Setting Up a Foreign Currency Bank Account in Vietnam
In the event that a company has established operations and turned a profit within the Vietnamese market, challenges will remain with respect to ensuring that its proceeds may be sent abroad without a hitch.
Whether it be a decision over the method of repatriation or when to take profits, the ways in which investors choose to approach the remittance process can have a significant impact on the quantity and timeframe under which profits will become accessible.
One of the first decisions that will have to be made by investors is that of banking. Upon entering the Vietnamese market, foreign investors who wish to remit profits to their home markets will be required to open a foreign currency bank account. This account is to be utilized for all foreign currency transactions carried out within the country.
For companies that have already established operations in Vietnam, foreign currency accounts will have been set up during the transfer of funds to capitalize on given projects.
Alternatively, those considering Vietnam as a destination for future investment should note that, while the use of foreign bank accounts is important at the latter stage of the remittance process, it is nonetheless crucial to finalize banking arrangements on the front end of the investment.
Understanding which actions require the use of a foreign currency account, where restrictions are placed upon these types of accounts, and what documents must be prepared will all ensure that operations are optimized effectively.
Actions requiring foreign currency accounts
The following are transactions which require the use of a foreign currency bank account:
- Receipt of charter capital;
- Increased capital expenditure in which the funding of such expenditure originates in third party countries;
- Receipt of financing via loans from foreign sources;
- Disbursement of loan payments to third parties outside of Vietnam (inclusive of interest); and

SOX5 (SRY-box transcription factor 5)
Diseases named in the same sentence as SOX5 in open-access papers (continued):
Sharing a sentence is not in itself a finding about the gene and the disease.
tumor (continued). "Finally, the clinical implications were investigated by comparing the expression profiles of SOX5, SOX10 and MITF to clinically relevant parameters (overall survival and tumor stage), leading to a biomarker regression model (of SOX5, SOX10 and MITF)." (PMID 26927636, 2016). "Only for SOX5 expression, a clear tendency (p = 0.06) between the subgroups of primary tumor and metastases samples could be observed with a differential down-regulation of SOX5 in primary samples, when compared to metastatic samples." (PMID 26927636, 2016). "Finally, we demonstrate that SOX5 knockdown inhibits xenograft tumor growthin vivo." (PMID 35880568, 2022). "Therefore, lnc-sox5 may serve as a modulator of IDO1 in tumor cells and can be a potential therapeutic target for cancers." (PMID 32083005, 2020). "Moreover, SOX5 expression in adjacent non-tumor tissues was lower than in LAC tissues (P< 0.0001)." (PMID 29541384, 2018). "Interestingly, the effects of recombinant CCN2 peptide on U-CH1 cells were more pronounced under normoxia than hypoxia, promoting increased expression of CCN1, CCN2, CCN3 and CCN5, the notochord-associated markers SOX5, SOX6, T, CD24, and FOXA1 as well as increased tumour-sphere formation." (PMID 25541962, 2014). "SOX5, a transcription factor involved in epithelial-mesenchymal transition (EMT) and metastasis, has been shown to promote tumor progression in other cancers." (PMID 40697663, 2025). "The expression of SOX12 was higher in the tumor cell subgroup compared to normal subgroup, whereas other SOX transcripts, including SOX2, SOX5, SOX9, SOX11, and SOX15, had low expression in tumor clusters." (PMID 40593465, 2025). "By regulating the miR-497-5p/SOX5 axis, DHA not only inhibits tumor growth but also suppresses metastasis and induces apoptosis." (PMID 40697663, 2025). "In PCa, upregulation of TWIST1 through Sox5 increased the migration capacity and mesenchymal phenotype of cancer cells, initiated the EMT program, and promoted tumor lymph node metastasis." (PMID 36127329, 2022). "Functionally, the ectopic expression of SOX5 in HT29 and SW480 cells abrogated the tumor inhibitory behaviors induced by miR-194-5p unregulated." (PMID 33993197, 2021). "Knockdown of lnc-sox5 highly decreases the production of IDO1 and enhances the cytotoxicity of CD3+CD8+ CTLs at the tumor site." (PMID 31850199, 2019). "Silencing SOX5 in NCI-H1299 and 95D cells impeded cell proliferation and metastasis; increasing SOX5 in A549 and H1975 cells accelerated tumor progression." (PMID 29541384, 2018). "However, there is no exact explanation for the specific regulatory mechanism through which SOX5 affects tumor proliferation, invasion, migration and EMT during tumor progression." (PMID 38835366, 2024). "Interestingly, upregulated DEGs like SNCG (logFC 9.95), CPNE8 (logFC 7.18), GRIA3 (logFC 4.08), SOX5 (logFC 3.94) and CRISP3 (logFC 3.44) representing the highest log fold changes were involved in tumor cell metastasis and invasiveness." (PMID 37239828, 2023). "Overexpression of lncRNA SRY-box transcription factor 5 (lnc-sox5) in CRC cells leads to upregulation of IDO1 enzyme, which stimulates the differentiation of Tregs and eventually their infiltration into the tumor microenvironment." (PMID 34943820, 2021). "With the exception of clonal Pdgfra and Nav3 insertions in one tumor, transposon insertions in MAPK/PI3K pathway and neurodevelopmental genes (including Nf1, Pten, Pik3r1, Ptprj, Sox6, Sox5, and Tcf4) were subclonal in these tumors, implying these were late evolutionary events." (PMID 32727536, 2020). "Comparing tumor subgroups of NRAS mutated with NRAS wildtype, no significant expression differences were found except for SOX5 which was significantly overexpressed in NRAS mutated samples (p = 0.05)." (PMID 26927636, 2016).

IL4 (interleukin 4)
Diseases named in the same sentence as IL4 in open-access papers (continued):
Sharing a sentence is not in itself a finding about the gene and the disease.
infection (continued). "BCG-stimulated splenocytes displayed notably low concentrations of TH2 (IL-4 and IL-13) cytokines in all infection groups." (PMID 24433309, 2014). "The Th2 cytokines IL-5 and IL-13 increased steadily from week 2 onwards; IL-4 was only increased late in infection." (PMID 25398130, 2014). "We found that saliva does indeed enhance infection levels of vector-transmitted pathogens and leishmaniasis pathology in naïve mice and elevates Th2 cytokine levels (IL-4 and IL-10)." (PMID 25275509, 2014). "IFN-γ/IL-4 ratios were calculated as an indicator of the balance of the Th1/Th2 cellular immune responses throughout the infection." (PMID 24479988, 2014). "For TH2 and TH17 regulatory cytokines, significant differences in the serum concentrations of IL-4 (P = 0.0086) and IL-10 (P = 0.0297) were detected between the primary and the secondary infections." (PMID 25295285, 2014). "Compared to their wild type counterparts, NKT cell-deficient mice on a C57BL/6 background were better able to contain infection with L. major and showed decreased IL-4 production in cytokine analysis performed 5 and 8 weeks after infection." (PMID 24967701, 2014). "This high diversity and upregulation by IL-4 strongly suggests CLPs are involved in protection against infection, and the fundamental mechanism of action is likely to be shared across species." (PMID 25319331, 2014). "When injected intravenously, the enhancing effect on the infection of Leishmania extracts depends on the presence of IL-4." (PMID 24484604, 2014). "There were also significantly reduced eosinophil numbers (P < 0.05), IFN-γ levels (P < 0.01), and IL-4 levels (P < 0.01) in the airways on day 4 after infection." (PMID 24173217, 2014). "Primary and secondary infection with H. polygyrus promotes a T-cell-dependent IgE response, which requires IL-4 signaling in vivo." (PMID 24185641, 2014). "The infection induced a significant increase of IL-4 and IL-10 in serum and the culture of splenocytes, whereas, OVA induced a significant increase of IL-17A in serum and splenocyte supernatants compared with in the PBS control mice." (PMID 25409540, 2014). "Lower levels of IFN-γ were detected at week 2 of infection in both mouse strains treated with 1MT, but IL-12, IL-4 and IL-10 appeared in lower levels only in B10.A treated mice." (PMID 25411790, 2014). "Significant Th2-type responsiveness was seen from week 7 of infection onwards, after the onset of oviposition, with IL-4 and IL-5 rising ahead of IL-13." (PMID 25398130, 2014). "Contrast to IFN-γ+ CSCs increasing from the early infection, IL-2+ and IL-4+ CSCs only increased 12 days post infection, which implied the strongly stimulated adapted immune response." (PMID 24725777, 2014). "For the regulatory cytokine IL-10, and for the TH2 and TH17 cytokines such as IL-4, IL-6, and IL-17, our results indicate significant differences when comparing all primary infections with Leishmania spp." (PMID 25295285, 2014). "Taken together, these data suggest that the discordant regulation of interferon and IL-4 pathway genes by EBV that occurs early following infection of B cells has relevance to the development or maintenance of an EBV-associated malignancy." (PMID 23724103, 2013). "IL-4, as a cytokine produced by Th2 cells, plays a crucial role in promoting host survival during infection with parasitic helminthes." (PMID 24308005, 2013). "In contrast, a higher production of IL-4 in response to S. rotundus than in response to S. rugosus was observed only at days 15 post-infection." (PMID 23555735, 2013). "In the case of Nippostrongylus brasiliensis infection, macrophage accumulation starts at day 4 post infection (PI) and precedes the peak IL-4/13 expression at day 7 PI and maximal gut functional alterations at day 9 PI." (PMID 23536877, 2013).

- Disbursement of dividends and other profits to shareholders, the origins of which have been derived from Vietnam based operations
When selecting and operating a foreign currency account, investors are faced with a number of restrictions. The following are some of the most pressing issues that investors should prepare for when opening foreign currency accounts:
When opening a foreign currency account, investors are limited to the selection of a single account with a bank that has been licensed by the SBV. In practice, the only banks that will be able to operate foreign currency accounts for investors are those with this license. While limiting the selection of institutions, a number of large international banks such as Standard Chartered and HSBC are able to host foreign accounts. Individual banks should be contacted in order to ascertain their status with Vietnamese officials.
When opening foreign currency accounts, investors must select the account’s denomination. At present, foreign firms are limited to one foreign currency account in a single currency. Exceptions to this rule may be made in the event that investors can prove that the denomination of their overseas loans differs from the currency utilized in the funding FDI projects within the country.
Pursuant to the aforementioned limitations on foreign accounts, those seeking to switch banks may be required to close existing accounts prior to establishing relations with new financial institutions. In the event that this course of action is taken, the closure of accounts must be conducted in compliance with procedures outlined by respective banks.
Upon the selection of a government-approved bank, the following documentation should be prepared in order to open the foreign currency account. It should be noted that the specific requirements of banks may vary and that requirements may differ depending on the nature of FDI projects within the country (i.e. 100 percent Foreign-Owned Enterprise vs Joint Venture).
Optimizing your remittance process
As Vietnam continues to attract record levels of investment, the importance of repatriation will only continue to increase, with banking playing a significant role. Those investing within the country are highly advised to maintain an up to date understanding of all regulations and procedures related to accounting, banking, and the general remittance process.
Given the rapidly changing nature of regulation within the Vietnamese market, it is also highly advisable to consult with government bodies or other professional service firms should any concern arise over compliance and related procedures.